May 8, 2014; New York, NY, USA; A general view of the stage and podium before the start of the 2014 NFL Draft at Radio City Music Hall. Mandatory Credit: Adam Hunger-USA TODAY Sports

FanSided: Kansas City Chiefs' Draft Class Found Wanting

Our friend Lyle Graversen’s new piece for FanSided is up and his message may be hard to swallow for Chiefs fans. Graversen ranked all 32 of the NFL’s draft classes and found that Kansas City’s did not stack up well compared to the rest of the NFL.

Here’s what he had to say about the Kansas City Chiefs:

This was a hard team for me to slot. As a confessed KC fan, I didn’t want to be a total homer and rate them too high when they clearly ignored what most perceived as their primary needs: WR, OL, and safety. They didn’t take a true WR at all, or a safety, and they waited on offensive line until the 6th round. That having been said, I really like the players they did get. Dee Ford is a great pass rusher, Phillip Gaines has #1 CB upside, De’Anthony Thomas will help fill the void left by Dexter McCluster, Aaron Murray is a perfect developmental QB for Andy Reid, and the offensive linemen they took in the 6th round have some upside. I simply can’t ignore the fact that they overlooked their roster holes. Five years down the road people may view this draft class much more positively, but right now there are some questions.

I’ll let you hop on over to his piece to see where the Chiefs ranked, but as you can see it wasn’t very high.

One thought I had while reading Lyle’s take on the Chiefs’ draft:

It is an interesting division he and many others have about their concern for what positions the Chiefs drafted compared to the quality of talent they acquired.

There seems to be an agreement the Chiefs brought in a good deal of talent and value in the draft. Graversen does a good job of summarizing the upside potential for all six picks. Those thoughts he expresses coincide pretty well with what many other respected NFL people are saying about the individual talent the Chiefs acquired. Most seem to really like their draft in that regard.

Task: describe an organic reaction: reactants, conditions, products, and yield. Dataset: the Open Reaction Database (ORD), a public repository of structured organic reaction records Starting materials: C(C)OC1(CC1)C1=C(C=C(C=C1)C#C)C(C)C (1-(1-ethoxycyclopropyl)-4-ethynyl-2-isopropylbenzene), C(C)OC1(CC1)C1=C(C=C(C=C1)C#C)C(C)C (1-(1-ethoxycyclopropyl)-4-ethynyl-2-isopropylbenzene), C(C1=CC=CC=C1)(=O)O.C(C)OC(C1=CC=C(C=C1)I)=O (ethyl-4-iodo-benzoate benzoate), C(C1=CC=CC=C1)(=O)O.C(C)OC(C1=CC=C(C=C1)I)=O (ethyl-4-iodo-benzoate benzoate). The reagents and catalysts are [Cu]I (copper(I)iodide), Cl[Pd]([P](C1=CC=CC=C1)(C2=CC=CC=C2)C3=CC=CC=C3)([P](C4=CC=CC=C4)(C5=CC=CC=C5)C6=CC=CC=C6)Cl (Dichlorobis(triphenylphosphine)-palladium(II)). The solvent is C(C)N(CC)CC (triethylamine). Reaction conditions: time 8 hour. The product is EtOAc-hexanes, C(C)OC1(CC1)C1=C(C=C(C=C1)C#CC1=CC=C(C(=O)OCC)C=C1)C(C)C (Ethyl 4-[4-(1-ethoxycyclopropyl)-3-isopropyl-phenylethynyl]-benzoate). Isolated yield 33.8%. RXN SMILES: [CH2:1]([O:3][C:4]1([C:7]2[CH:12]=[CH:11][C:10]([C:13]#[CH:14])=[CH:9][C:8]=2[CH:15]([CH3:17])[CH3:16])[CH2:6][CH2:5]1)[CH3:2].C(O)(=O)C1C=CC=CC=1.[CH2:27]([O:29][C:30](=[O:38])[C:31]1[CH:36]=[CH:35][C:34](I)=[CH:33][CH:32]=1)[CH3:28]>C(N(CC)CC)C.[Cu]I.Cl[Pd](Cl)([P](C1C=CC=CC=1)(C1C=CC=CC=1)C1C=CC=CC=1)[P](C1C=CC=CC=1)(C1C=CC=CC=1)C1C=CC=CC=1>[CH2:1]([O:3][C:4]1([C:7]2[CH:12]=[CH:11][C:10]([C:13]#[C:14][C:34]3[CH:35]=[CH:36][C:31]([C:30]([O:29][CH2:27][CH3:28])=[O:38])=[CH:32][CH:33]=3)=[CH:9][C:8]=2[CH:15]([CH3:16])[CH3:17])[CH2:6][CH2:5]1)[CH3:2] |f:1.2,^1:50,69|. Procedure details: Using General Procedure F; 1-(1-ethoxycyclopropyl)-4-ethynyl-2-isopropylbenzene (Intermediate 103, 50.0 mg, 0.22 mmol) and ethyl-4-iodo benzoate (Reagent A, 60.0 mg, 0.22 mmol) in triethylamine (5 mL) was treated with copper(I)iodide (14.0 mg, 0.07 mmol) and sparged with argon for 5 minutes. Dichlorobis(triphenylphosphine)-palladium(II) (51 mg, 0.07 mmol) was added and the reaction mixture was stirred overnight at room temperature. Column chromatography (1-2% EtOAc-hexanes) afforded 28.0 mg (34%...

But while there is an agreement about the talent, there seems be a frustration about that talent not being associated with an immediate need. Lyle even says in his post we may view this draft very positively five years from now. Isn’t that what we want? Doesn’t the long-term success of the class mean more than the immediate needs of the team?

It would seem the team would be worse off if they had selected a player with slightly less talent but filled an immediate need for 2014 as opposed to, what we believe, selecting the more talented player with less emphasis on what position he plays. It is an interesting juxtaposition to watch unfold.

Anyway, Graversen’s piece is really good (as always) so go check it out.


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  • paul pace

    I don’t give much credence to most of the critics in the NFL circle and you definitely need to take all the hits the Chiefs usually get with a grain of salt. The proof will be in the pudding come regular season when the Chiefs show who/whom they have on their roster. I truly believe that the Chiefs will pick up their WR when other teams start letting go some of their vets due to cap and roster space. I think the O-line will be fine. Even though they picked up two in the draft who knows Dorsey may bring in some more O-linemen. Dorsey practiced the theory of drafting the best player available to them at the time when their turn came up. So, I am not panicking and I definitely think they did a pretty darn good job in the draft this year. I have been noticing most sports critics giving them a B-/C+ but I think it should be a B+, maybe even an A-. By know means am I in any stretch of my imagination a professional sports analyst/guru, but I think Dorsey knows what he is doing. Just my opinion, but as you know opinions are like @#%&#@##, everyone has one.

    • redchiefs

      If the critics could evaluate talent needed for the O and D coordinators that we have on staff, they’d be the ones being paid by the Hunt Family. I’ll consider Dorsey knows far more than those “experts”.

  • Stacy D. Smith

    I think it’s time to take John Dorsey at his word. He does appear to be a strict adherent of the “best player available” philosophy.

    • Ben Nielsen

      No joke.

    • e_racer

      Was Dee Ford the best player on the board at 23? I didn’t have him graded that high, and most others felt the same. I think he was the best pass rushing OLB available. Yes, the Chiefs did well in sacking opposing quarterbacks in the first half of the season. Hali is a good player, but he is a one trick pony when it comes to pass rush. He is just not quick enough getting to the QB, and he lacks the bulk to bull rush most players. Dee Ford is a lot more explosive on his first step than Tamba Hali. Houston and Ford would be two very quick first step OLBs. Hali won’t be replaced, but I predict the Chiefs will try to utilize Dee Ford a lot more than most people realize. I can envision Tamba sliding back to DE, and KC coming with both Houston and Ford on passing downs.

      • Stacy D. Smith